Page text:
shepherdIn this week’s reading, we find the Commandment not to slaughter a mother animal and its own child on the same day. Why are we instructed to do this? What is the Torah trying to tell us? The Sefer HaChinuch, Rav Yosef Babad’s compendium of the 613 Commandments, identifies two possible reasons.

First of all, we are to be good stewards of G-d’s world. Even on this small scale, we should remember not to exhaust a natural resource — for G-d Created each type of creature for a reason. But second, the Chinuch explains, this Mitzvah instills the concept of mercy, as well. Although we need animals for food, we still need to think about the animal and its child.

Doesn’t this seem contradictory? The act of slaughter itself seems inherently cruel, even barbaric. It could even be argued that killing both on the same day is better, so as not to leave one without the other. So what is the point of refraining from doing so?

The Commandment, though, is not for the benefit of the animal, but for how it changes us. The world requires that we keep a balance, rather than going to extremes. We are not told to be vegetarians, but neither are we permitted to eat anything we want. There are certain types of animals which we are allowed to eat, and those need to be slaughtered in a particularly careful and merciful way — and even then, we must be mindful of which animals we are slaughtering.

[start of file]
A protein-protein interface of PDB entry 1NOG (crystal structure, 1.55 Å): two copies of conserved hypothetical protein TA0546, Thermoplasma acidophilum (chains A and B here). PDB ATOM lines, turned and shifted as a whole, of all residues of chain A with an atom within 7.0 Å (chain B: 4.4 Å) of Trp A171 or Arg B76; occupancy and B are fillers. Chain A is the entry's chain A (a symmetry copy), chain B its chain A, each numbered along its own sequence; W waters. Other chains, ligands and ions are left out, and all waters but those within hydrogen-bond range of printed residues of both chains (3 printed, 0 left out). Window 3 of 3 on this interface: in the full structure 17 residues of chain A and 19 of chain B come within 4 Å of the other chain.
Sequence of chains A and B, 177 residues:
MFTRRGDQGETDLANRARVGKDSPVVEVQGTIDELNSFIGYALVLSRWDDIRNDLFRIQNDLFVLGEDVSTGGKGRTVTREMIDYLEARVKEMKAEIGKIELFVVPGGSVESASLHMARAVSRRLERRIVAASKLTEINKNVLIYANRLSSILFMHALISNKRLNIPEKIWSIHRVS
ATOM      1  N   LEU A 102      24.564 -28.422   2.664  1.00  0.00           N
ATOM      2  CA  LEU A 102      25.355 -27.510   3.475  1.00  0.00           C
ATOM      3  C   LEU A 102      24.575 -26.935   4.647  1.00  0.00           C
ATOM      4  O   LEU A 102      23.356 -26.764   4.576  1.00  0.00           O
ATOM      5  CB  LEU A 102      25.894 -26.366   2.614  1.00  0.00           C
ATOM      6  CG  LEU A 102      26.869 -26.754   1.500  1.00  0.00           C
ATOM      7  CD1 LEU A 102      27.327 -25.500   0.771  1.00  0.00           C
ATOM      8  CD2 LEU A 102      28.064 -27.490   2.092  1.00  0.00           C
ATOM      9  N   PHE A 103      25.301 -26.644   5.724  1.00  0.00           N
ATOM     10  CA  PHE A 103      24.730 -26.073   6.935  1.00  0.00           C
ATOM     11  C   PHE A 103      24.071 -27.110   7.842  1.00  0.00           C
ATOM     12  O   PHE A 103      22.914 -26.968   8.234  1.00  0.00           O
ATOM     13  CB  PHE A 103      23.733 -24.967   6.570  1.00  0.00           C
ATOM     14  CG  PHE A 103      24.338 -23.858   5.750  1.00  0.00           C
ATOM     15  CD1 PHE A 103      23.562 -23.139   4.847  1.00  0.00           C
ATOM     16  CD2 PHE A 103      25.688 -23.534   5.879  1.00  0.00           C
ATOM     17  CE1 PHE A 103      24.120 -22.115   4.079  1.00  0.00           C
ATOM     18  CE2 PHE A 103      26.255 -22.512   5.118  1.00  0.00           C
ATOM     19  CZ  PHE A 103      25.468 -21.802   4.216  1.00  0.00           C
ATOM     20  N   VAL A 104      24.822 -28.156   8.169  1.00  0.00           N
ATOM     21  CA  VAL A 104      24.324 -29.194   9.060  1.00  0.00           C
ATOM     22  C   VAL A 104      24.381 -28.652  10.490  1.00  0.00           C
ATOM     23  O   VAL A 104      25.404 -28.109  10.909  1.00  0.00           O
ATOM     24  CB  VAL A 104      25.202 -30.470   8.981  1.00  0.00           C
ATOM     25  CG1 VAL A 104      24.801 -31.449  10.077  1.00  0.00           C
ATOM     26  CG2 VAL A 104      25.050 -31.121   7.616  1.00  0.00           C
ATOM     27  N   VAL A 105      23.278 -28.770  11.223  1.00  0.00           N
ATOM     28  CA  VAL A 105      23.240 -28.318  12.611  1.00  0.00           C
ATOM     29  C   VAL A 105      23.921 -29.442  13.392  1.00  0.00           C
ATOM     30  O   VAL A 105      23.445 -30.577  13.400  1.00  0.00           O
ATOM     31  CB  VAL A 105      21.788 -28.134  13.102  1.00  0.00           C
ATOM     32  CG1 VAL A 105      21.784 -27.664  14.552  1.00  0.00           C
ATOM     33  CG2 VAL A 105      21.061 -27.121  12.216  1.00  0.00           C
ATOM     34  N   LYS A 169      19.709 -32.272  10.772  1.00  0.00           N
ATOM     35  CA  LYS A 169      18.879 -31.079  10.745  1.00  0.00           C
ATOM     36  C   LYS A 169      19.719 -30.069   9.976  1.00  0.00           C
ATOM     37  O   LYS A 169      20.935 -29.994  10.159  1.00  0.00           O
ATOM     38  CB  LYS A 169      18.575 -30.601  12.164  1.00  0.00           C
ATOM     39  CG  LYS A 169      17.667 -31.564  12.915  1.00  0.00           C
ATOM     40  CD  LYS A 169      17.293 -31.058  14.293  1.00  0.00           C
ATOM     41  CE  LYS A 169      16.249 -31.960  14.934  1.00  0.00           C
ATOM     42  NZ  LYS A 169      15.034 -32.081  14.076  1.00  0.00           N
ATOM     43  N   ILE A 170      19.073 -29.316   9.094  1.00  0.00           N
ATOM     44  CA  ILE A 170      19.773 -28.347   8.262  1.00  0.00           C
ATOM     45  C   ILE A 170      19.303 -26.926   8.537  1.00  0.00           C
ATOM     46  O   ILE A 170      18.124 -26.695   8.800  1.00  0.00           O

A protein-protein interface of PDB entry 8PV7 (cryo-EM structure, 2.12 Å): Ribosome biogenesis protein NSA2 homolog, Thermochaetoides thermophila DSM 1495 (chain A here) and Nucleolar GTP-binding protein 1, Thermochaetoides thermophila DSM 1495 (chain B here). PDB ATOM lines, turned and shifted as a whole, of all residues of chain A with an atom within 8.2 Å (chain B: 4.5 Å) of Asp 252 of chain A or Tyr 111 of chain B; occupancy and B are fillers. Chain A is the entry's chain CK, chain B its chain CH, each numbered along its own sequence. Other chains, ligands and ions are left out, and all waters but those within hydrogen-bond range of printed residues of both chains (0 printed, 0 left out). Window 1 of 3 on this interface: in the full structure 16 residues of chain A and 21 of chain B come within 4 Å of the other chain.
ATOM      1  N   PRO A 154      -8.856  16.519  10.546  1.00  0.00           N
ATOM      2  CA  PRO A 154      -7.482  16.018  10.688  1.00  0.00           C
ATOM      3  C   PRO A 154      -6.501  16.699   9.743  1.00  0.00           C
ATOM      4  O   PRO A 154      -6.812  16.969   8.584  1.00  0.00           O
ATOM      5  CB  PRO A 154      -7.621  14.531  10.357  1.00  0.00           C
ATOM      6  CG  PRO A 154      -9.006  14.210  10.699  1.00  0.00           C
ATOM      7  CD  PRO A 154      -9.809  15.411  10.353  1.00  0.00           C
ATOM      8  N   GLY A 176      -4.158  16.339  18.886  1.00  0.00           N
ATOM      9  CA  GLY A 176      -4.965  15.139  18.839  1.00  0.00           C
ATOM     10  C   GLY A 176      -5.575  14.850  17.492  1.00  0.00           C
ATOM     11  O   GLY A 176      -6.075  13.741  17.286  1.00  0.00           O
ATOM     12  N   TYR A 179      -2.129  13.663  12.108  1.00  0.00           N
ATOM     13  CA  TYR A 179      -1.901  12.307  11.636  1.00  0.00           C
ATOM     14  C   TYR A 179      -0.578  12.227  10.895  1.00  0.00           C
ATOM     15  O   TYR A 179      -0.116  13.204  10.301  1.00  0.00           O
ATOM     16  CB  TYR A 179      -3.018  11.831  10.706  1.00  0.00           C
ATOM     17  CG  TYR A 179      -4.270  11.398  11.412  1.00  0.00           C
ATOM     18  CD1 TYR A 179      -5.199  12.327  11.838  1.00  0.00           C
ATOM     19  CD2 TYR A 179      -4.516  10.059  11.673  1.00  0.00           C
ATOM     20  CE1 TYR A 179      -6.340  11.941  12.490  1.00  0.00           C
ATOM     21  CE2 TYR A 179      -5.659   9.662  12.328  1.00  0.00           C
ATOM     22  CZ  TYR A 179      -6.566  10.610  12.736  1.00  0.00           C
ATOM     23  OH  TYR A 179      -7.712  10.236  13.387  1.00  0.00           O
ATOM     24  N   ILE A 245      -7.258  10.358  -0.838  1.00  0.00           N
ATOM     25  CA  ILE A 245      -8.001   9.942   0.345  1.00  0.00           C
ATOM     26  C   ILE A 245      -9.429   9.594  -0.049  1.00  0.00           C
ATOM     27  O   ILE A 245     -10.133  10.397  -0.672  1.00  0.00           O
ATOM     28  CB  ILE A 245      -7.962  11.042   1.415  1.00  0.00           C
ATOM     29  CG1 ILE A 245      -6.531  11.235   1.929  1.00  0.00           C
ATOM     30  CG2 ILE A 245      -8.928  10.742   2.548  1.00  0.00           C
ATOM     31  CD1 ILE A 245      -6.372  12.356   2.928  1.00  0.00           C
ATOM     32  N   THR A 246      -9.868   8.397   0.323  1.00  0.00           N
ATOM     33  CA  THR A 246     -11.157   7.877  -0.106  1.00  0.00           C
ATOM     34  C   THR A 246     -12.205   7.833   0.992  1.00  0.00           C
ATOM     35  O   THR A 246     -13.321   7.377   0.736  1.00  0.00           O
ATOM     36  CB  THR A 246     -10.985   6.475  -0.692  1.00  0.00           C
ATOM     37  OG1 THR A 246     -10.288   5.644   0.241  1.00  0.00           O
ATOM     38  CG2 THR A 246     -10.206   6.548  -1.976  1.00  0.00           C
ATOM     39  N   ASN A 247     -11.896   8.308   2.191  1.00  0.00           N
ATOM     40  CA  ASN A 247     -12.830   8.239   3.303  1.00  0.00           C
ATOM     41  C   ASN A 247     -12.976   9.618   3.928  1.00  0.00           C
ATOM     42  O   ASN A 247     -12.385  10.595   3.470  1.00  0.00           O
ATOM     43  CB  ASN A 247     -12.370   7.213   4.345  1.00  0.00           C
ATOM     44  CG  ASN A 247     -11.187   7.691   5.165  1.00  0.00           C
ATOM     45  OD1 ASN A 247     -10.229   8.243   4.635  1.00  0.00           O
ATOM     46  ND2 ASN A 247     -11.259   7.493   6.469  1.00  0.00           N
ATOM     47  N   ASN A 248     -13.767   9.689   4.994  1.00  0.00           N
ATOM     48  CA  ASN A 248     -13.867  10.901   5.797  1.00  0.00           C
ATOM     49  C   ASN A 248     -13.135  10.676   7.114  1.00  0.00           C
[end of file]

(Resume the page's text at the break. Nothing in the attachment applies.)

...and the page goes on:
The same is true in regards to eating itself: we can neither starve ourselves nor gorge ourselves, but must keep a balance. Drinking in moderation is encouraged (for Kiddush and at other times), but not getting drunk. And this attitude extends to many other areas of our lives — better than taking a vow of silence, for example, is to limit ourselves to saying only positive things.

There is also, in this Mitzvah, a lesson about our responsibility to others. The Rabbis taught that on the eve of the holidays, including Rosh Hashanah, a who person sold both a mother animal and its child needed to bring this to the attention of the buyers. This is because it was normal on those four days to slaughter a purchased animal immediately and consume it for the holiday — and the seller could not lead the buyers to inadvertently violate this Mitzvah.

Each and every Commandment has layers of lessons found within — all helping us to develop and better not only the world, but ourselves.